Chanting the Data: An Evidence-Based Approach to Graduate Student Success

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David A. Ortiz

One might argue that there exists an embarrassment of riches in the research regarding student persistence in higher education, especially for traditionally aged undergraduates. One might also argue that there is an emerging body of knowledge on student success for Latino/a undergraduate students. However, when it comes to our knowledge and understanding about the experiences of Latino/a master’s level graduate students, I’d suggest that we know very little about this student population. I dare you to tell me otherwise. In fact, I double-dog dare you.

Recent data analysis by The Pew Hispanic Center has shown a greater number of Latino/a students are enrolling in higher education institutions across the country. While access to and research on undergraduate education is increasing, there remains an untapped body of knowledge on Latinos/as in graduate school. Moreover, as Hispanic Serving Institutions (HSIs) and Emerging HSIs grow in total numbers, their potential impact on graduate student success must be understood. In other words, what high-impact programs and services promote the educational pathway to graduation for Hispanics at HSIs?

According to a report by Excelencia in Education, the total number of HSIs with graduate programs increased by 91 institutions from 1994 to 2013, representing an increase of 190%. Moreover, nearly 90% of HSI graduate programs can be found in six locations: Puerto Rico, California, Texas, Florida, New York, and New Mexico.

Recognizing the growth of Latinos/as attending graduate school at HSIs, The Department of Education’s Hispanic Serving Institution Division launched a new funding competition as part of the Title V grant funds in 2009, and subsequently in 2010 through 2014, to identify and fund innovative ideas that promote Latino/a graduate student success at HSIs. The Promoting Postbaccalaureate Opportunities for Hispanic Americans (PPOHA) Program provided grants to: (1) expand postbaccalaureate educational opportunities for, and improve the academic attainment of, Hispanic students; and (2) expand the postbaccalaureate academic offerings as well as enhance the program quality in the institutions of higher education that are educating the majority of Hispanic college students and helping large numbers of Hispanic and low-income students complete postsecondary degrees. Between 2009 and 2014, approximately $19M per fiscal year—$114M in total—was appropriated for PPOHA.

On the surface, these numbers are certainly impressive. However, a cautionary tale must be noted: the funding pattern for PPOHA remains inconsistent. Whereas other Title V competitions have a regular five-year rotation with dedicated funds, PPOHA has neither. Interim Director of the Department of Education’s HSI Division, Ralph Hines, has already stated in public that a 2015 PPOHA competition is unlikely. So what does all of this mean? For me, it proves that we must be fastidious in collecting data to demonstrate the success of PPOHA grants and other similar best practices for graduate student success. However, if you try to mine the literature for studies on Latinos/as in graduate school (specifically master’s students), you can expect your plate to come up mostly empty. This needs to change.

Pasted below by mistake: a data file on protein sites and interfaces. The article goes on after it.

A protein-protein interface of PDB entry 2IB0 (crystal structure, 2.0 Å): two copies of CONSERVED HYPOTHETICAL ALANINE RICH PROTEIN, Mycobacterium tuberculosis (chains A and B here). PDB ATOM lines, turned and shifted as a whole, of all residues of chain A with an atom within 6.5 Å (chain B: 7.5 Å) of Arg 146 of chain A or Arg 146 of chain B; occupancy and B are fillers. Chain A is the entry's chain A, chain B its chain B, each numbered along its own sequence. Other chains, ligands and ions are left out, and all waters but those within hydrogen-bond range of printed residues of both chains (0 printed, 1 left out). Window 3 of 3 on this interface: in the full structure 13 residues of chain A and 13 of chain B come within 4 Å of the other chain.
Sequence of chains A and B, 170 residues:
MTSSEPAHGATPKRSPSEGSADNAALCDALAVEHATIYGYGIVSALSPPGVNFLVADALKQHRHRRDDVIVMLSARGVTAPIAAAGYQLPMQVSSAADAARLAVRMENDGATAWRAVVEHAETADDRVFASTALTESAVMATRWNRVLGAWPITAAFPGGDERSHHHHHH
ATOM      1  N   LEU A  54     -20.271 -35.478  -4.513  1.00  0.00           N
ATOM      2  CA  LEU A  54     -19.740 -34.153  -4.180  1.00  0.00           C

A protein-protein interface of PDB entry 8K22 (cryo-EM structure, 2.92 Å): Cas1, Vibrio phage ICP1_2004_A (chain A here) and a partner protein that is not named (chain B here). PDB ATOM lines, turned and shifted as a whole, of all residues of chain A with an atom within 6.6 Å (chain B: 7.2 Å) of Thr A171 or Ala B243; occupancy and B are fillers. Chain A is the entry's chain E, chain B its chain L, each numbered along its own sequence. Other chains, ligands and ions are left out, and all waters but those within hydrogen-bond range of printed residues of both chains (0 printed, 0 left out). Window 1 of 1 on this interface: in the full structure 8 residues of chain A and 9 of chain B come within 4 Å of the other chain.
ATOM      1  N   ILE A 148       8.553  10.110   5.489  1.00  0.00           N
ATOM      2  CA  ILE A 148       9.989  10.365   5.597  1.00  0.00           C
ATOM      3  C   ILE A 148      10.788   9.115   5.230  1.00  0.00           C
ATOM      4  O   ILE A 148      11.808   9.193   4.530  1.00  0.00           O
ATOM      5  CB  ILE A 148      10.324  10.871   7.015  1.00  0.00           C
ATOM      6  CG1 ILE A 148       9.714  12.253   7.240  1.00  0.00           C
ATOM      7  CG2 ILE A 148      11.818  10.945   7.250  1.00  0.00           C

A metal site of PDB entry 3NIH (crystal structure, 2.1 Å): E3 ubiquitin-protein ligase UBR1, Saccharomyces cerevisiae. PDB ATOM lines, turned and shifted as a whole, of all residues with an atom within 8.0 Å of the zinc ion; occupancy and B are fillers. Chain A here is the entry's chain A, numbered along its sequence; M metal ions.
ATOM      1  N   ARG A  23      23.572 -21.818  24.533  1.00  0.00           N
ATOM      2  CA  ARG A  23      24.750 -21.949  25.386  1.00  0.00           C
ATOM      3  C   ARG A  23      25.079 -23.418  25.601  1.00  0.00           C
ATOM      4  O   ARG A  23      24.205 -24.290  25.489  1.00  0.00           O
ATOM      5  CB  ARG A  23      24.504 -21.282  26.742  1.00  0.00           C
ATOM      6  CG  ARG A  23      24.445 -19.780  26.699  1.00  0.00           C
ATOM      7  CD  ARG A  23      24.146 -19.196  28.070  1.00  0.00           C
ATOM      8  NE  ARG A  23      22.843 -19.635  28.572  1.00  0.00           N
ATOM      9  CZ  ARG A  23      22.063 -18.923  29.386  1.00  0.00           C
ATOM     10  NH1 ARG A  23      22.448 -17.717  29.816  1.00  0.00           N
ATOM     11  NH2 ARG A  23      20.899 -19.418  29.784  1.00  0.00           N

For emerging scholars seeking to etch out a research agenda that is untapped and open to possibilities, or for the seasoned scholar interested in augmenting the knowledge base of Latino/a student success, a focus on Hispanics in graduate school is ripe for the picking. With the launch of Excelencia in Education’s HSI Center for Policy and Practice in October 2014 as well as the existence of other national organizations such as the Association of HSI Educators (AHSIE), the Hispanic Association of Colleges and Universities’ (HACU) recent Deans’ Forum on Graduate Education, and the American Association of Hispanics in Higher Education (AAHHE), there are multiple resources scholars can draw upon to carry out this research.

I once heard Dr. Frances K. Stage, one of my former professors at Indiana University, state that we needed to “chant the names of the ancestors” before making our own personal claims and recommendations about problems and solutions in higher education. This anthropological reference suggests that we must rely on solid research from the past to guide our understanding of best practices in the present. In a time when research on Latino/a students in graduate school is limited, be advised that the names we chant in the future…may be yours!

Dr. David A. Ortiz is the Founding Director of the University of the Incarnate Word’s Graduate Support Center and Assistant Professor of Research and Graduate Studies. The Graduate Support Center is the recipient of the Excelencia in Education’s 2014 Example of Excelencia in the Graduate Education category.

Leaving Penn: A Reflection

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Thai-Huy Nguyen

On May 16th, 2015, I ended my graduate education by walking alongside my friends and colleagues in the field of education as our degrees were conferred upon us. The day started off with immense excitement and nervousness, in part because it meant that I was leaving my home—the University of Pennsylvania and the Center for MSIs—of five years.

What did these five years consist of? What was it like to be a graduate student at Penn’s Graduate School of Education?

The learning curve was quite steep for me. Coming straight out of the workforce, I was not immediately attuned to the level and amount of reading and writing required of me. My first year took a great deal of persistence and sacrifice in light of the many social distractions that accompany graduate education in beautiful Philadelphia. What became readily helpful was the ongoing support of my advisor and fellow colleagues in the program and across the university. Time spent with them gave way to fruitful conversations that blossomed into enduring friendships and opportunities for collaboration—both of which were necessary to help me begin my path into the academy.